OCR Releases Ebola Bulletin

This post was written by Jennifer Pike.

The recent Ebola outbreak has prompted the US Department of Health and Human Services, Office for Civil Rights (“OCR”), the agency responsible for enforcing the Health Insurance Portability and Accountability Act (“HIPAA”), to release a new bulletin for covered entities and business associates regarding their privacy obligations in emergency situations. The bulletin, entitled “HIPAA Privacy In Emergency Situations,” provides an overview of the limited ways in which covered entities and business associates may use and disclose protected health information in emergencies, such as the Ebola outbreak. The bulletin is available at http://www.hhs.gov/ocr/privacy/hipaa/understanding/special/emergency/hipaa-privacy-emergency-situations.pdf.

Insights About Future Use of Protected Health Information Under HIPAA

How will Protected Health Information (PHI) be used in the future? Reed Smith partner Brad Rostolsky strives to answer this question in “HIPAA Enforcement: The Next Step,” an interview and accompanying article that appeared on HealthcareInfoSecurity on October 14th. The article discusses a number of trends predicted for the near future stemming from the HIPAA Omnibus Rule introduced last year, such as an increase in the number of investigations by the Department of Health and Human Services’ Office for Civil Rights regarding the illegal use, disclosure, and sale of PHI without patient authorization, particularly when used for marketing and fundraising purposes. The article also provides recommendations for companies preparing for HIPAA compliance audits, privacy concerns related to the use of consumer health information on social media, and potential HIPAA privacy issues involving wearable consumer health devices.

To listen to the interview and read the article, click here.

Reed Smith Team Analyzes OIG's Proposed Rule Amending Anti-Kickback Safe Harbors, CMP Rules & Gainsharing Regulations

The Office of Inspector General (OIG) of the Department of Health and Human Services published a major proposed rule on October 3, 2014 amending the Anti-Kickback Statute (AKS) safe harbors and the Civil Monetary Penalty (CMP) rules to protect a number of payment practices not previously allowed under those regulations. The proposed rule and the effects it would have on the AKS safe harbors and CMP rules are analyzed in a client alert written by Reed Smith attorneys Elizabeth Carder-Thompson, Scot Hasselman, Bob Hill, Carol Loepere, Paul Pitts, Sal Rotella, Susan Edwards, Katie Hurley, and Katie Pawlitz, and senior health policy analyst Deb McCurdy.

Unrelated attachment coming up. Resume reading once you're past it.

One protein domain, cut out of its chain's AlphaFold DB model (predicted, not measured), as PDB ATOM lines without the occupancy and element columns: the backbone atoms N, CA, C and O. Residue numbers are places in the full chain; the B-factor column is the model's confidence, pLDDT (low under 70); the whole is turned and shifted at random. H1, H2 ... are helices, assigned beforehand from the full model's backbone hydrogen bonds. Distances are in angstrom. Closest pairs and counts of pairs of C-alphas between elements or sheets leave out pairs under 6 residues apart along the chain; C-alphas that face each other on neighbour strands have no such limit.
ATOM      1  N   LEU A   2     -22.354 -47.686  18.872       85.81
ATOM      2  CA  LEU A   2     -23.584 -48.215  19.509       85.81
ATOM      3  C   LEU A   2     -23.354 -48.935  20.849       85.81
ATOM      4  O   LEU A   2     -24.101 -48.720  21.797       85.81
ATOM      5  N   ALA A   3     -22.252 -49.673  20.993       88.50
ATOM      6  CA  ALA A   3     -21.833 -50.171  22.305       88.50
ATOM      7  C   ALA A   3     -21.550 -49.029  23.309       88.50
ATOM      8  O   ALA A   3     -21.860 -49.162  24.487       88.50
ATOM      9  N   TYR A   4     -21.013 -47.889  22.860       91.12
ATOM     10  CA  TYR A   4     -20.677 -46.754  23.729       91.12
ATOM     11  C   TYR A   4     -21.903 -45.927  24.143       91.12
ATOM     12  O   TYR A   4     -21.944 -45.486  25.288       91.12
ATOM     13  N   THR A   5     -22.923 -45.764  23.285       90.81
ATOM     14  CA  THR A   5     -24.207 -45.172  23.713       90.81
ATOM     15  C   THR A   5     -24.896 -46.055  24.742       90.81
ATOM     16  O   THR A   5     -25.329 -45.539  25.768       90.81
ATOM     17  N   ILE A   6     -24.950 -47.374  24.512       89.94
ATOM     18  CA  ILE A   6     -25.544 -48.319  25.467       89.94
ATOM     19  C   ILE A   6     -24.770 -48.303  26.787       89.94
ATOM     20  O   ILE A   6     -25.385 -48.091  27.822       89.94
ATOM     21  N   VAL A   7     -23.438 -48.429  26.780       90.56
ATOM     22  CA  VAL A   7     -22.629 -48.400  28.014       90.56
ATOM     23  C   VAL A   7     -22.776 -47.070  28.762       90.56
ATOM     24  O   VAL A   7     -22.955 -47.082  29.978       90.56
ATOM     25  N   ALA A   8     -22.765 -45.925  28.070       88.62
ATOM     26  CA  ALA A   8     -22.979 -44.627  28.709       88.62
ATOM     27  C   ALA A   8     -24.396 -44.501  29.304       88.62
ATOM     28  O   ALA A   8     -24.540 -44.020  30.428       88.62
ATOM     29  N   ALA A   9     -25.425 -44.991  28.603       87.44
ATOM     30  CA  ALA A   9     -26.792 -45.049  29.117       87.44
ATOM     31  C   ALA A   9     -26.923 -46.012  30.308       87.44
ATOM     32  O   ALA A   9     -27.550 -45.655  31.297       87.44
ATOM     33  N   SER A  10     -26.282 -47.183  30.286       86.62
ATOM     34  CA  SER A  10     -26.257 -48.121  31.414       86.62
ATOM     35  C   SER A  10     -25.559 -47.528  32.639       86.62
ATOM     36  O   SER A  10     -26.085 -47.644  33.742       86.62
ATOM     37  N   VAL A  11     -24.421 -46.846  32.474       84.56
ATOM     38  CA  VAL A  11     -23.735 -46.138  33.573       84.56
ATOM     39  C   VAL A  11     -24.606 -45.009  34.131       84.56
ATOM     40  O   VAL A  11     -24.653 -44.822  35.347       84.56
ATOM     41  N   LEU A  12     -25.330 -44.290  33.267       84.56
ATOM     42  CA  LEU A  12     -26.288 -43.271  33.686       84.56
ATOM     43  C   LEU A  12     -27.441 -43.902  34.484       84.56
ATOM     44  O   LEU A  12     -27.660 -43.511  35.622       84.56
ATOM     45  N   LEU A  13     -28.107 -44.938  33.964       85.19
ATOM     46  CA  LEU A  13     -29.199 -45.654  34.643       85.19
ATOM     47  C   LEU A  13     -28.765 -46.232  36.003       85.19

Among the payment practices that would be covered by the amended AKS safe harbors are certain cost-sharing waivers, manufacturer discounts for drugs provided to Medicare Coverage Gap Discount Program beneficiaries, and certain free or discounted local transportation services incentives. In addition, the CMP rules would clarify the definitions of “remuneration” to allow for, among other things, decreased copayments for certain hospital outpatient services, certain retailer reward programs, and waivers of copayments for the initial fill of a generic drug. The proposed rule also includes a proposal to codify the “gainsharing” CMP rule, which prohibits certain hospitals from intentionally compensating physicians to reduce or limit services to Medicare or Medicaid patients.

The authors note that a rule of this nature appears to be an acknowledgment by the OIG that the evolution of health care delivery in the United States has required the agency to become more flexible in regards to enforcing certain aspects of fraud and abuse regulation.

Comments on the proposed rule are being accepted by the OIG through December 2, 2014.

To read the client alert, click here.

OIG Warns About Ineligibility of Health Care Program Beneficiaries for Pharmaceutical Coupon Programs

The Office of Inspector General (OIG) of the Department of Health & Human Services issued a Special Advisory Bulletin (SAB) on September 19, 2014 discussing the coupon programs employed by many pharmaceutical manufacturers to reduce or entirely eliminate patient copayments to obtain brand-name drugs. As mentioned on our Health Industry Washington Watch blog, the SAB cautions that there are several risks associated with manufacturers utilizing such coupon programs, and that the manufacturers must make efforts to prevent federal health care program beneficiaries from using the coupons if they wish to avoid these risks. Among the potential issues that can arise from an improperly-regulated coupon program are violations of the Anti-Kickback Statute (when programs – which qualify as remuneration – are purposely paid with the intent to encourage the use of items or services payable by a federal health care program) and False Claims Act (when a claim includes items or services resulting from a kickback violation). While the SAB’s focus is on manufacturer coupon practices, in a footnote, the OIG states that pharmacies accepting coupons for Part D copayments may also be subject to these sanctions.

To read the entire post, click here.

OIG Advisory Bulletin Addresses Independent Charity Patient Assistance Program Risks